D.C. United struggling to get off on the right foot


Coach Ben Olsen has promised changes after D.C. United has allowed nine goals in the first 30 minutes of matches this season. (John McDonnell/THE WASHINGTON POST)

D.C. United has conceded a flood of early goals this spring, but the problems began sprouting soon after the club arrived at training camp in Florida more than three months ago.

“It was an epidemic even before the season started,” Coach Ben Olsen said Friday. “It was an issue we preached about the second week in the preseason because we all smelled it and didn’t like the vibe we had from the start.”

The issue subsided at the start of the regular season before resurfacing with devastating effects.

A 15th-minute goal by Columbus on March 23 helped launch United’s six-game losing streak — tied for the longest in club history.

United blanked Kansas City until the 89th minute but surrendered early goals in each of the subsequent four matches: New York scored in the 29th and 36th minutes and Philadelphia in the seventh, 11th and 26th. Columbus struck in the 15th and 26th followed by Houston in the 16th and 28th.

In all, United (1-7-1) has allowed nine goals in the first 30 minutes of matches and 11 in first halves.

“There is still an anger I don’t think we have,” Olsen said. “We don’t have that chip on our shoulder from the [opening] whistle, and that is very disappointing from a team I am in charge of. That is on me, but it’s very disappointing, because that is the easy part — it should be. I don’t like our spirit in the last several games.”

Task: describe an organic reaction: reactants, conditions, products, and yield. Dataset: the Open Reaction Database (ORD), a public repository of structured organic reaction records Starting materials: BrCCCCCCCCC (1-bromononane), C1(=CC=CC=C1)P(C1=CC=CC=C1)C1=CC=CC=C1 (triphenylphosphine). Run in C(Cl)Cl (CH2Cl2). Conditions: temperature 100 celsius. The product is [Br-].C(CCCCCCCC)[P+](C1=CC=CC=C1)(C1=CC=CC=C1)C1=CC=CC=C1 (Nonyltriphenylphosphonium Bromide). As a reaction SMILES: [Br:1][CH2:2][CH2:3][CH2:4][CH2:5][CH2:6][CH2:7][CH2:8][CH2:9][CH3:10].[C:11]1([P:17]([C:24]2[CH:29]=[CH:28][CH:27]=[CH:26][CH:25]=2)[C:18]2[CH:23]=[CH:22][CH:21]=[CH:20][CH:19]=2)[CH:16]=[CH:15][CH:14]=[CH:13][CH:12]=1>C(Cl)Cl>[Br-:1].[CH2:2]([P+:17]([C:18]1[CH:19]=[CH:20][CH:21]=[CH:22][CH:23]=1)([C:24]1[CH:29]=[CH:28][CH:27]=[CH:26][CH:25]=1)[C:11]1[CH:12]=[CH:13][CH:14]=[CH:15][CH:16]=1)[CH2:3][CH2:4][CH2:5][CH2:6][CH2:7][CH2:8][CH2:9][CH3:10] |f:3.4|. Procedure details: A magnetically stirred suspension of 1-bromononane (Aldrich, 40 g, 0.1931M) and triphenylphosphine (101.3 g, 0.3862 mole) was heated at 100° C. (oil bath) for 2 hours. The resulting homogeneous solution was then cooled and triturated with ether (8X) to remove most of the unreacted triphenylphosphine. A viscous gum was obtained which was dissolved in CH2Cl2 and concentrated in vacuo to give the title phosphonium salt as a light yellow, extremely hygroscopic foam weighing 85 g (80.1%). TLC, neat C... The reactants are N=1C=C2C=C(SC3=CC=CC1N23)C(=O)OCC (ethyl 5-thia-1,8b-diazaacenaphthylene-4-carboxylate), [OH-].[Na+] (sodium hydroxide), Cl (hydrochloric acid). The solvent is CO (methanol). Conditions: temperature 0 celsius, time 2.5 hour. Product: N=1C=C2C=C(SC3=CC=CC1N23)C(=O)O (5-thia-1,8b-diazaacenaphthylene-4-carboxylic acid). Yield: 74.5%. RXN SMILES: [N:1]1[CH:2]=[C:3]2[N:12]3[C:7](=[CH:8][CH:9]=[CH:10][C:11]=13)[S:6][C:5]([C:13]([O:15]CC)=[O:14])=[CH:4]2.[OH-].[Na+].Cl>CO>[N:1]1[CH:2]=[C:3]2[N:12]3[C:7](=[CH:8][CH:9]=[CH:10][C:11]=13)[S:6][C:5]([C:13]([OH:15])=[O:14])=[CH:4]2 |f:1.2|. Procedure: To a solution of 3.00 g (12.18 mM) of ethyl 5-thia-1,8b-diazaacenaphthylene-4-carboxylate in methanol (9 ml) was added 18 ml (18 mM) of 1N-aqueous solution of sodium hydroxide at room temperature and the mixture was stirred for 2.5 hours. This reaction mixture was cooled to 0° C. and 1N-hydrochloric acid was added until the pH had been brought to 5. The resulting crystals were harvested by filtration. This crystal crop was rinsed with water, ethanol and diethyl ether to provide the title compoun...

The spirit will need to change drastically Saturday night when United faces FC Dallas, MLS’s points leader, in Frisco, Tex.

D.C. was outscored 12-2 in the past four outings and has not scored in four away games. The seven-game winless streak is its fourth longest behind an 0-7-3 skid in 2008, an 0-6-4 run in 2002 and an 0-5-3 stretch a year later.

This year’s bumbling starts have created not only deficits for a goal-starved team, but changed the tone of matches and destroyed United’s tactics.

“It’s mind-boggling, especially with the record we have that we can’t start games well,” midfielder Chris Pontius said. “There has to be some urgency. Guys have got to be playing for their jobs now.”

No one has lost their job yet, but Olsen is promising changes to the starting lineup against Dallas (6-1-3).

Would he alter the backline? Each of his center backs performed poorly in recent matches, but Brandon McDonald and Dejan Jakovic are the cornerstones of the unstable defense.

How about the goalkeeper? Bill Hamid has started every game and rescued United countless times but seems strained by the team’s troubling course. The usually accommodating Hamid declined an interview request Friday. Joe Willis (13 career regular season starts) is the alternative.

The lineup changes are likely to include the addition of Chris Pontius or Nick DeLeon (or perhaps both). Pontius missed two matches after injuring a groin muscle, while DeLeon played 20 minutes Wednesday in his return from a 6½-week layoff caused by a hamstring injury.

The attack has been shut out in six of nine games, prompting Olsen to look for other combinations. Nothing has worked, and the “switching in and out of forwards is difficult to build the rhythm and the chemistry,” said Dwayne De Rosario, who started alongside Rafael on Wednesday against Houston after pairing with the ineffective Lionard Pajoy the previous two matches.

“You’ve got to be able to go out there and play with confidence,” Pontius said. “That is what we did last year [in reaching the Eastern Conference finals]. It’s a lot of the same pieces as last year. We got things done last year. We played with more urgency. We played with more confidence. We’ve got to get back to that.”

Steven Goff is The Post’s soccer writer. His beats include D.C. United, MLS and the international game, as well as local college basketball.
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